Like I said, every INFP's path is different. My situation was abnormal, because I started from a very low point, being homeless and suicidal, so I had a looooong way to go. Your INFPs obvsly have their individual case by case stories, so :)
 

·
Registered
Joined
·
1,202 Posts
@flowart - Intense feelings still of course come and go for me. But, I like to think that I deal with it much better now. I probably would consider myself stable overall. And, I am sure others likely think of me as that way - very stable and consistent (I don't really let them see the waves under the surface very often anymore), although sometimes in my head I'm like "I'm quitting LIFE!" But, it passes.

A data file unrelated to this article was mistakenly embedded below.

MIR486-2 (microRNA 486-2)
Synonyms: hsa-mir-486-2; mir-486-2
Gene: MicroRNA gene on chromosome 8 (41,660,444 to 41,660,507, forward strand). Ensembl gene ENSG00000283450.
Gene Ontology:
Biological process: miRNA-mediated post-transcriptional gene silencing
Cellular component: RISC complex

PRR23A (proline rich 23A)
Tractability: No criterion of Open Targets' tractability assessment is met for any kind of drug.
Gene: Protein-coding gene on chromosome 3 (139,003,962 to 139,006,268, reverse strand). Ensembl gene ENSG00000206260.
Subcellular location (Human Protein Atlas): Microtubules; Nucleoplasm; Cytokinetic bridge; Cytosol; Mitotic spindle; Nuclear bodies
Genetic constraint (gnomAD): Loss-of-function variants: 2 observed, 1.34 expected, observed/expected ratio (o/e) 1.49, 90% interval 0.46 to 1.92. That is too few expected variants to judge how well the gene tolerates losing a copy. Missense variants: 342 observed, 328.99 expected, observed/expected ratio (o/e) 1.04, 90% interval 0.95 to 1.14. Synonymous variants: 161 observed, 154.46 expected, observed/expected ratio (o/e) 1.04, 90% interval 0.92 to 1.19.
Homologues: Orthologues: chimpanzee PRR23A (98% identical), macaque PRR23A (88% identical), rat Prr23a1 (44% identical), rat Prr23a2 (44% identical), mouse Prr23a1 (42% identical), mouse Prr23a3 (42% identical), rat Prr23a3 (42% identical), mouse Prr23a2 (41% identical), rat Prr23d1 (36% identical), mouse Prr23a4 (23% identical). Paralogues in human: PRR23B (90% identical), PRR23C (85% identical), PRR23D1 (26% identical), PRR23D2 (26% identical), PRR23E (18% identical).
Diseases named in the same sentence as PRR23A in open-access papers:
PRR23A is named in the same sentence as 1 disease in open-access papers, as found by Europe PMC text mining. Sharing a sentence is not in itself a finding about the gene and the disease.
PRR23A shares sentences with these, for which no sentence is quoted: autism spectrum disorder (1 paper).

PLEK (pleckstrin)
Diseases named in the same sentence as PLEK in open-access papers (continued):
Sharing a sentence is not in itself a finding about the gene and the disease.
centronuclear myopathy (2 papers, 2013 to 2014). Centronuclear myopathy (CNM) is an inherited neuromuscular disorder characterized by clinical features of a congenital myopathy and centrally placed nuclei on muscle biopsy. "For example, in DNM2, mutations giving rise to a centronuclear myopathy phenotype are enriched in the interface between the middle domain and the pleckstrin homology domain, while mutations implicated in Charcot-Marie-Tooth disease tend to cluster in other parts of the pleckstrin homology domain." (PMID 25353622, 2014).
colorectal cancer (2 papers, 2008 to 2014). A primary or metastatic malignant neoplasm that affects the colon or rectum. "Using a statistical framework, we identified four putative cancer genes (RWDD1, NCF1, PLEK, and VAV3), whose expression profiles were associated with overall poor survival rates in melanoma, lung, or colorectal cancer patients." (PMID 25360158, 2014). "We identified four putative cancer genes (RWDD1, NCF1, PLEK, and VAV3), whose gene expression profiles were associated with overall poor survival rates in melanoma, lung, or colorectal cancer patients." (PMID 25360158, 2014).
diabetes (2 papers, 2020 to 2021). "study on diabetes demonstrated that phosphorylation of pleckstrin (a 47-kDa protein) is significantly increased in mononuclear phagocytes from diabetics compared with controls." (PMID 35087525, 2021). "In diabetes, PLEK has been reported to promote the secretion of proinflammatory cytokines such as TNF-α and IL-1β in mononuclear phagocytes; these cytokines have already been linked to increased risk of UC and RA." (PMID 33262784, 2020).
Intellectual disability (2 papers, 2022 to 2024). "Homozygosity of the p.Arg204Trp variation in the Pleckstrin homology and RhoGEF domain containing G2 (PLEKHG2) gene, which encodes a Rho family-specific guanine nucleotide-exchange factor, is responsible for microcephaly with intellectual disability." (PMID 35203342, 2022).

What @entheos said about self-discovery has also been helpful to me.

Also, it really has helped having a stable consistent person (ISTP) in my life. I know that's probably not a good answer, but I know it has been provision for me. I still have to work out the crap in my life ON MY OWN, but having a consistent person in the background supporting me as I do my work, has been helpful to me.

I think friends who have stayed with me (by just being present and not deserting me when I am being difficult) have helped me to achieve that stability that I want by just being there. Their consistency helped me to be more consistent, if that makes sense. It's not like they are my shoulder to cry on or anything - but rather, just being themselves and hanging out with me.
 
  • Like
Reactions: flowart
1 - 10 of 10 Posts
Top